I haven’t finished Opus Magnum. When I play most games I finish them quickly if I like them; with Opus Magnum I love it too much to move on. Opus Magnum is a puzzle game. You build machines that combine, transport and transmute elements to solve problems. In most puzzle games, I finish a puzzle and move on to the next, so I can see the challenge and start thinking. Opus Magnum’s changed that. Every machine that does its job can be made more efficient. It can work more quickly using less space and fewer parts. It took about ten minutes to solve the game’s first simple puzzle, Stabilized Water, but since I completed it I’ve returned three times with ideas about how it can be modified and made more elegant. Opus Magnum’s made me play differently, and that’s remarkable.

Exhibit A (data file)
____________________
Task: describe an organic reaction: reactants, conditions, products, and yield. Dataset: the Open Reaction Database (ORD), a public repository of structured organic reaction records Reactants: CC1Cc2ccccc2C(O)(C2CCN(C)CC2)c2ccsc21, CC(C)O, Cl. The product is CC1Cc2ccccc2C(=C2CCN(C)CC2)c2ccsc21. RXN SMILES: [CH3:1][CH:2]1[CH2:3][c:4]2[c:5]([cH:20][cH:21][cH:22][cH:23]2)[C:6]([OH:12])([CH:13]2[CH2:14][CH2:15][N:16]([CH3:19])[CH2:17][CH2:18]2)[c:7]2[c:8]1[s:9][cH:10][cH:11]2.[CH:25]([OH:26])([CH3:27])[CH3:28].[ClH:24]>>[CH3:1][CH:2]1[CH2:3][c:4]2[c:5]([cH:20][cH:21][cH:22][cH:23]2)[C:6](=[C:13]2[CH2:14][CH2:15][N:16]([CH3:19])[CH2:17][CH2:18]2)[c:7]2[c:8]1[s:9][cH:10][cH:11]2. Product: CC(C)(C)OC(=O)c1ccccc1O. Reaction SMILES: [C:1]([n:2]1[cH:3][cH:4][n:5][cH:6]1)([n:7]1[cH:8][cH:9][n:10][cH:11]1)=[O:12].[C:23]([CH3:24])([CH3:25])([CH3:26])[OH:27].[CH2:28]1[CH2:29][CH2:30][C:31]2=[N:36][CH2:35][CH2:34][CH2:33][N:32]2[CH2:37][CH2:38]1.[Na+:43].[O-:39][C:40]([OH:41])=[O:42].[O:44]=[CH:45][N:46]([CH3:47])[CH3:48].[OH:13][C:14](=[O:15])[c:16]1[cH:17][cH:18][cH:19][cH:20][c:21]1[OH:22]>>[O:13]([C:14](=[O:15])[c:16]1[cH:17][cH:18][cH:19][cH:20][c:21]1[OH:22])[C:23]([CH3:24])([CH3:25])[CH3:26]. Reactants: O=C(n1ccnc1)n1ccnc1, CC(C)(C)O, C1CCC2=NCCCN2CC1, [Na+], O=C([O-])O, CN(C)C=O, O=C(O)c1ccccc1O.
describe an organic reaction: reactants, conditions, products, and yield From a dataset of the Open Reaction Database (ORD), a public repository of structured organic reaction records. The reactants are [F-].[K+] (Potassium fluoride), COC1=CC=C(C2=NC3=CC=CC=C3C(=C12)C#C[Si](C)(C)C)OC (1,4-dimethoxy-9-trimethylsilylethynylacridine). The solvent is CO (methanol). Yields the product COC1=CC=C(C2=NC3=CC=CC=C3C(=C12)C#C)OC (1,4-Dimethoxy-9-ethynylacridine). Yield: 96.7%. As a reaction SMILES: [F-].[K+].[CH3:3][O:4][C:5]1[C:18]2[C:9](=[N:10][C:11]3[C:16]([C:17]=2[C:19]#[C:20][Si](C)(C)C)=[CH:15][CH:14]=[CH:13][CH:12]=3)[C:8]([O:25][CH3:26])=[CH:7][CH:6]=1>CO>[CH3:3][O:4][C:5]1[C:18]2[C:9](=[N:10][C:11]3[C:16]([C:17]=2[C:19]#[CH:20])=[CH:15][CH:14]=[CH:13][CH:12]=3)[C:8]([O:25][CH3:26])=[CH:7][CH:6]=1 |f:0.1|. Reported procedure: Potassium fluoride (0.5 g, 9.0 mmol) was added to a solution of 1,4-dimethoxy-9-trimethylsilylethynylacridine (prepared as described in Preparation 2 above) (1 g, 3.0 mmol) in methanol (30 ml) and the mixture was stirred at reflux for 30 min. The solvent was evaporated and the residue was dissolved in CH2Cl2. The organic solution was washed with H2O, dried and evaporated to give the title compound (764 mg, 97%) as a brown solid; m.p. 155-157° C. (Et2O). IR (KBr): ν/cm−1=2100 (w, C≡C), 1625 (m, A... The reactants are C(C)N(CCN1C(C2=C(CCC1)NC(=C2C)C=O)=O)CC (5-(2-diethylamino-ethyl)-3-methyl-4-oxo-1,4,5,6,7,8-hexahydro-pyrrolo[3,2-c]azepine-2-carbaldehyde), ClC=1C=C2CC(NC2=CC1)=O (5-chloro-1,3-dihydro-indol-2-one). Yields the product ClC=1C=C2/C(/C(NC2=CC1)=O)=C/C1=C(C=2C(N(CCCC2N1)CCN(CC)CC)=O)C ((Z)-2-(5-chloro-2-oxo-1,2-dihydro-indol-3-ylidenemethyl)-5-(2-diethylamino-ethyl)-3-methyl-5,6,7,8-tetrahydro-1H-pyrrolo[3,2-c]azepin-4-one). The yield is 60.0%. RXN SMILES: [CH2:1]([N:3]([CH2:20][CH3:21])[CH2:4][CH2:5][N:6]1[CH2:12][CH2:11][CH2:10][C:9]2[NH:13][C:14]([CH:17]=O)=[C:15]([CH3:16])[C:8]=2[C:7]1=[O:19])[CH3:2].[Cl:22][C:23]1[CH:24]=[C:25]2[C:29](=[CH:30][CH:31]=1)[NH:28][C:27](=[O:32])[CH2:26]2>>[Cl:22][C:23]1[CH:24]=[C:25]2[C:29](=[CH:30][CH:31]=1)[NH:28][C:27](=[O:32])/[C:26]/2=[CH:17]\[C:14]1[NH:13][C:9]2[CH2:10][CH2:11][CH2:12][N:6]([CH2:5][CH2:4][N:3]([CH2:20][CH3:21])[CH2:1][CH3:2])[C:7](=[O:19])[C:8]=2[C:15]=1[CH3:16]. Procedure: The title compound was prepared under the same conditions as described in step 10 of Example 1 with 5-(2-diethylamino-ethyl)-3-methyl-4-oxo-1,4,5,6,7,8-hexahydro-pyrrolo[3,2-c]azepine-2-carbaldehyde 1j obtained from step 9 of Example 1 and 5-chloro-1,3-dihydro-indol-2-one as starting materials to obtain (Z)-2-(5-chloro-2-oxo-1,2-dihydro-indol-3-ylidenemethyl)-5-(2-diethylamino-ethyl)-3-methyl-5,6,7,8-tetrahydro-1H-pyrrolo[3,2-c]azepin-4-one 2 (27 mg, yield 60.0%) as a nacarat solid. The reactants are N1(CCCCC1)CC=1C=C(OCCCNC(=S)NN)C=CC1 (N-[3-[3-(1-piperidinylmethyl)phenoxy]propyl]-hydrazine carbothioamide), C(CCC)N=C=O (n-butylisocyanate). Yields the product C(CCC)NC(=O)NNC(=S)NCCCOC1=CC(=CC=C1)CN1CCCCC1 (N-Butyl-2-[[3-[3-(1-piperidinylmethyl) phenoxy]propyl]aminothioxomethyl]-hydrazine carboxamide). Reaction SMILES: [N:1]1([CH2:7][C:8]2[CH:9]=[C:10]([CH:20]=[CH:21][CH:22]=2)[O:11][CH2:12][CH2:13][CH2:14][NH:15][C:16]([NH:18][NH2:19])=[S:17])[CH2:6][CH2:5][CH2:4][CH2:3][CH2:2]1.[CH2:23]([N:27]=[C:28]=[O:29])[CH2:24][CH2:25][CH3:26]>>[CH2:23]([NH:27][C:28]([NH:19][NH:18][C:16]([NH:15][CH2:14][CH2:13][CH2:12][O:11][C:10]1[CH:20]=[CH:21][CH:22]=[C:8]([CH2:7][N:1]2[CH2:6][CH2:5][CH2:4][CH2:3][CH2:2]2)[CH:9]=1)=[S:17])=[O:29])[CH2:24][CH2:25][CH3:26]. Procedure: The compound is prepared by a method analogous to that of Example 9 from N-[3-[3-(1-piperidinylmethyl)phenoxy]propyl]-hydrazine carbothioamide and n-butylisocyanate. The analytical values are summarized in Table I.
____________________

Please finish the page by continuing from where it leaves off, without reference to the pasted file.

One of the markers of a great game is that I think about it when I’m not playing it. The games I really love aren’t just enjoyable while I’m playing, they’re compelling. If I’m reading a history book, I sometimes find myself wondering how Europa Universalis IV implements the country or idea I’m learning about. When I’m doing something routine like ironing I’ll sometimes think about what I’ll do differently the next time I play Hitman. Gwent is a really great game. Since I got into the beta about a week ago, I’ve been thinking about how I could change my deck and what cards I’d need to build another, even when I’m not playing the game. I’ve enjoyed drawing up a list of cards for a necromancy deck based around returning units from the graveyard, and it’s been fun to improvise with the cards I already have.